Of all the animals of prey, man is the only sociable one.
Every one of us preys upon his neighbour, and yet we herd together.
The Beggar's Opera: John Gay

Thursday, 15 August 2013

On the Age of Consent...

...but initially, at least, probably not the one you were thinking of:
The furious mum of a 14-year-old girl tattooed by an unlicensed amateur shopped him to police.
In a story fraught with interesting comparisons, an untrained tattoo artist in Gloucestershire has been fined under the Tattooing of Minors Act 1969 (so much for this being a recent phenomenon).

The court was told that the girl 'pestered' the 23-year-old man into giving her a £20 tattoo 'in memory of her grandfather', telling him halfway through that she was sixteen years old.
He admitted not asking her age but assumed she was 18.
As you'd expect from an inexperienced amateur who purchased his needles and ink on ebay, the tattooist didn't ask to see any proof of her age before starting work.

After that, he had no option but to plead guilty, of course, particularly as she told him she was sixteen; it is illegal to tattoo anyone under eighteen except for medical reasons.

It's not the first case of its kind, and will certainly not be the last, but it does raise the problematical question of girls who appear much older than they are. In a case some years ago, a tattooist defended himself after inking a fifteen-year-old:
He said: “What was she doing here at 2.30pm with £100 in her pocket? We had every reason to believe that she was over the age of 20. She did not look under 18.
With cosmetics and adult clothes, some fourteen-year-old girls can easily pass for late teens or even early twenties. I have even observed, on a school trip, a carefully made up and coiffured schoolgirl being mistaken for the accompanying teacher.

Which leads me to an unpleasant but relevant point. In a recent Channel 4 programme about child soldiers, the narrator explained something which may shed additional light on a recent spate of court cases in the UK.

Few people in Afghanistan, he said, know for certain their exact age. A child's stage of development is judged entirely on appearance; for boys, this means that facial hair proves they are old enough to be soldiers, even if, by our standards, they are barely above primary school age. The programme naturally did not concern itself with girls, but one assumes the same criteria apply.

If that attitude extends beyond the borders of Afghanistan and accompanies immigrants to the UK, it presents us with the problem of a sector of society for whom our child protection legislation may well be effectively meaningless.

Leaving aside for the moment the appalling crimes perpetrated against teenage girls in recent years and looking at the broader picture, how do you explain the age of consent to someone who has no concept of chronological age?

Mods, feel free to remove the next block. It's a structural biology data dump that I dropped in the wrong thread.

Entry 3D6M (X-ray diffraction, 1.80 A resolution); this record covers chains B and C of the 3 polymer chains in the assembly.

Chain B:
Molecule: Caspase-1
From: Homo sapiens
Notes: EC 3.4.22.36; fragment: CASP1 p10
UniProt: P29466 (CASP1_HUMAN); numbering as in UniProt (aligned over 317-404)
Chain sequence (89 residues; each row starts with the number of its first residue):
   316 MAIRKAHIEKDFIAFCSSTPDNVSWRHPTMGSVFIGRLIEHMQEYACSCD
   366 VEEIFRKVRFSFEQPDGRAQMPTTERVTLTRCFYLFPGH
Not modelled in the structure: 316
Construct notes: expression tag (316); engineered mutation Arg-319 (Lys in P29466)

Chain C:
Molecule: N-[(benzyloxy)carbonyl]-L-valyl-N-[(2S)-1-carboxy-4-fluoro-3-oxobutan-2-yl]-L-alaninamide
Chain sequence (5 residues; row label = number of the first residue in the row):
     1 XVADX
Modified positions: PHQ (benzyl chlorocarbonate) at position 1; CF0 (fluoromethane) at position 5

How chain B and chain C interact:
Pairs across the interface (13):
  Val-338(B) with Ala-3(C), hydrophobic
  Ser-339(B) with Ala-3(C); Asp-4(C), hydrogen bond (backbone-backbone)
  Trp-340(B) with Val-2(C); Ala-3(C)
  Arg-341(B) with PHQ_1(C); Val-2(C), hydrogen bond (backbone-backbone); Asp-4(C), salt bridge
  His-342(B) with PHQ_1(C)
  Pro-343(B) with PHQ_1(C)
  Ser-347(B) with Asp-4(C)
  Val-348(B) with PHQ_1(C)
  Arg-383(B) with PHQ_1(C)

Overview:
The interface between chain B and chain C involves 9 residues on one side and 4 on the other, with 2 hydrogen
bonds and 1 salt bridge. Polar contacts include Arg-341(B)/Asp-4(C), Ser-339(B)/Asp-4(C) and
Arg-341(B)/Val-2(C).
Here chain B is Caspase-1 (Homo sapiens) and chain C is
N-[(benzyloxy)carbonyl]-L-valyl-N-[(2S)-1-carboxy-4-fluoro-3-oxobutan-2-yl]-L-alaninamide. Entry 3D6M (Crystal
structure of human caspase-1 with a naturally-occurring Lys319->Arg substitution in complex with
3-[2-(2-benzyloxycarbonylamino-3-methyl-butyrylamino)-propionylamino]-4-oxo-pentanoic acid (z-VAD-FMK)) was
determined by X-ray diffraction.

6 comments:

  1. "it is illegal to tattoo anyone under eighteen except for medical reasons"

    Really?

    Another law more honoured in the breach than in the observance, I think.

    ReplyDelete
  2. Interesting post. I've worked in pubs for many years and you get the same problem there, although I do believe you get very good at spotting underagers trying to look older. It's probably the same in any trade where you deal with age restricted products or services, with the odd inevitable exception.

    What really bugs me is where staff ask for proof of ID when the customer is clearly over the age of 18. Mrs B has had it in supermarkets where they say she doesn't look over 25. (Shes 37). She politely explains that you don't need to be over 25 to buy booze. I'm not so patient. I angrily explain that a checkout operative who can't tell the difference between a 17 year old and a 37 year old has no business selling age restricted products.

    It's probably better that the odd chancer gets through than starting a system of over zealous ID checking and punitive fines.


    ""The programme naturally did not concern itself with girls, but one assumes the same criteria apply.""

    Indeed. You've got your first facial hair. You're a woman now :-)
    Those Afgan women though...

    ReplyDelete
  3. for whom our child protection legislation may well be effectively meaningless

    In a nutshell, Macheath.

    ReplyDelete
  4. WY, I'll take your word for it; the easy availability of kit certainly makes it more likely. it would be interesting to know how many underage tattoos are done with parental approval.

    Bucko, I was hoping you'd give us the pub perspective. Your wife's experience reminds me of the terrible humiliation that was my 21st birthday; with no ID except a credit card, I was refused service at the bar and had to get a friend to buy the drinks for me.

    *writes memo to self about proof-reading*

    ReplyDelete
  5. I would just love to know what 'medical reasons' could exist that would require a tattoo!

    ReplyDelete
  6. Julia, humans being a rather complicated shape, tattooed dots are used to line up equipment accurately for repeated sessions of radiotherapy.

    Most people let them fade, but I know of a keen musician who subsequently went to a tattoo studio and had hers converted into musical notes; I suppose it's a bit like constellations - the dots could be incorporated into a variety of imaginative shapes for those so inclined (though not, of course, until the patient has reached 18).

    ReplyDelete